Because…mutations are so common in contemporary chickens, Larson’s team and others assumed that humans influenced these traits through selective breeding early in the course of domestication. But DNA from chickens recovered at archaeological sites across Europe, spanning the period from around 280 bc to ad 1800, has turned that idea on its head. In an analysis published last month, Larson’s team reported that none of 25 ancient chickens would have had yellow legs, and that just 8 out of 44 birds carried two copies of the TSHR variant…universal in modern breeds. So even 200 years ago, chickens may have been very different from those we know today.
With the help of other Chicken Coop members, Larson is also trying to get to grips with the wider evolutionary forces that shaped modern chickens. He hopes to determine why, for instance, chickens have not been wiped out by disease. This might have been expected because their very rapid selection — much of which has taken place since 1900 — should have led to inbreeding and, by whittling down immune genes, a reduced ability to respond to infections.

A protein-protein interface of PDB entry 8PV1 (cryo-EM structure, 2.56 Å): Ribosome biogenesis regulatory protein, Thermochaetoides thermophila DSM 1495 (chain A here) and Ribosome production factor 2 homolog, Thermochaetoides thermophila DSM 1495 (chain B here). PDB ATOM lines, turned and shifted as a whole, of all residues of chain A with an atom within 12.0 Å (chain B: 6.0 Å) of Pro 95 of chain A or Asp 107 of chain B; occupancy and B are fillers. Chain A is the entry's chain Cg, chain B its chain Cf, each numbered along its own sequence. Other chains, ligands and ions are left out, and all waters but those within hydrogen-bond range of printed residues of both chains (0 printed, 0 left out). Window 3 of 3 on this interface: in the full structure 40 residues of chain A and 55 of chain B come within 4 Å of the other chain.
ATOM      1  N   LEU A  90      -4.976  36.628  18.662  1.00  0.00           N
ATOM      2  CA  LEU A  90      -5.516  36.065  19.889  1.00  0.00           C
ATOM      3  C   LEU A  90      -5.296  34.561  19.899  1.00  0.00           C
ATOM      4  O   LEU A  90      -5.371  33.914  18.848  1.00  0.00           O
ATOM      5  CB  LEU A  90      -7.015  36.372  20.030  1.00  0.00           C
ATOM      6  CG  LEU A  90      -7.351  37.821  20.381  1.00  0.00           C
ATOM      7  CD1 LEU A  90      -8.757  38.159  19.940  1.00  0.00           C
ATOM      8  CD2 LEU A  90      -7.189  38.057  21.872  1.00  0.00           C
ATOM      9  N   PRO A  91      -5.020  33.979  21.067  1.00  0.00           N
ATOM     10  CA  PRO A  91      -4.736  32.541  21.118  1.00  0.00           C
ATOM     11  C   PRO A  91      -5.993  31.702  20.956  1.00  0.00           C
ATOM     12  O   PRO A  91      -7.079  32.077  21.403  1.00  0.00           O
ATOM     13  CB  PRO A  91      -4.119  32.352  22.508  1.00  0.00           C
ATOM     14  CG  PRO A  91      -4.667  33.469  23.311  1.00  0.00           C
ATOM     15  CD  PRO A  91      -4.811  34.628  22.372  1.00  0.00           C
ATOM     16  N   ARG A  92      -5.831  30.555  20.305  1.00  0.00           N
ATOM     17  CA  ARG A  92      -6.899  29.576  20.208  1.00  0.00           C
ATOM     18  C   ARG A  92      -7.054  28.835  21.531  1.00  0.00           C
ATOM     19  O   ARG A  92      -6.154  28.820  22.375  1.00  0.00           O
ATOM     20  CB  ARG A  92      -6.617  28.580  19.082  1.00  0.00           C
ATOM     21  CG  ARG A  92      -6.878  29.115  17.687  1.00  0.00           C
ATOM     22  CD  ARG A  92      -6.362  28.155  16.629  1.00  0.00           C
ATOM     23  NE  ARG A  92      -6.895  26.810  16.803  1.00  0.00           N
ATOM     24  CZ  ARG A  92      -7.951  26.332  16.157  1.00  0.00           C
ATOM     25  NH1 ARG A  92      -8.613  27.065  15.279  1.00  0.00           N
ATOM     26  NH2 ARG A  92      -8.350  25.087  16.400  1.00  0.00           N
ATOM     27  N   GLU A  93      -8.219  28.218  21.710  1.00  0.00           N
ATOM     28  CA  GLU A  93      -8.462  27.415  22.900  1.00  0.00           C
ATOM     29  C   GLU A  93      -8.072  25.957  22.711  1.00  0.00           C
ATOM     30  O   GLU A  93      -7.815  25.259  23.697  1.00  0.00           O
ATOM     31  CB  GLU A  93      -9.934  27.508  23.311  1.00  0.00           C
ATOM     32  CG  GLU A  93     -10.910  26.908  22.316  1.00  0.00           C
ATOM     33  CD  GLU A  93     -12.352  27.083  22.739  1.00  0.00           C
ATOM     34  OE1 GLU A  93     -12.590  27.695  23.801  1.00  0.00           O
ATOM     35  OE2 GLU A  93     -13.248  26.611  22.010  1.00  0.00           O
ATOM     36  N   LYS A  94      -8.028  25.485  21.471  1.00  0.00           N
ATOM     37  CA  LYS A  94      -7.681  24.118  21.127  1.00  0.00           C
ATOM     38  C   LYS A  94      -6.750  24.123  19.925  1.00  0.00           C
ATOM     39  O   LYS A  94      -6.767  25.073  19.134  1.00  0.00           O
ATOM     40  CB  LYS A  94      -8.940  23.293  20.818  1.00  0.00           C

I love chicken almost as much as I love pork. I wasn’t raised with any religious or philosophical beliefs that inhibit the consumption of animal protein. So, no problem there. :)
Until modern science comes up with a sound reason to avoid healthfully-raised specimens of foods my progenitors used to catch in the wild – and eat – I will continue to do the same. Though restricting my hunt to the aisles of markets of all types, from chain stores to local farmers.
Eastern Asia, Western Asia, Japan, Beringia and even Europe have all been suggested origination points for the earliest humans to enter the Americas because of apparent differences in cranial form between today’s Native Americans and the earliest known Paleoamerican skeletons. Now an international team of researchers has identified a nearly complete Paleoamerican skeleton with Native American DNA that dates close to the time that people first entered the New World…
The skeleton of a teenage girl was found in Hoyo Negro, a deeply submerged chamber in the Sac Actun cave system in the eastern Yucatan Peninsula, Mexico. Alberto Nava Blank and a team of science divers discovered the skeleton along with many extinct animal remains deep inside this inundated cave in 2007. The divers named the girl Naia…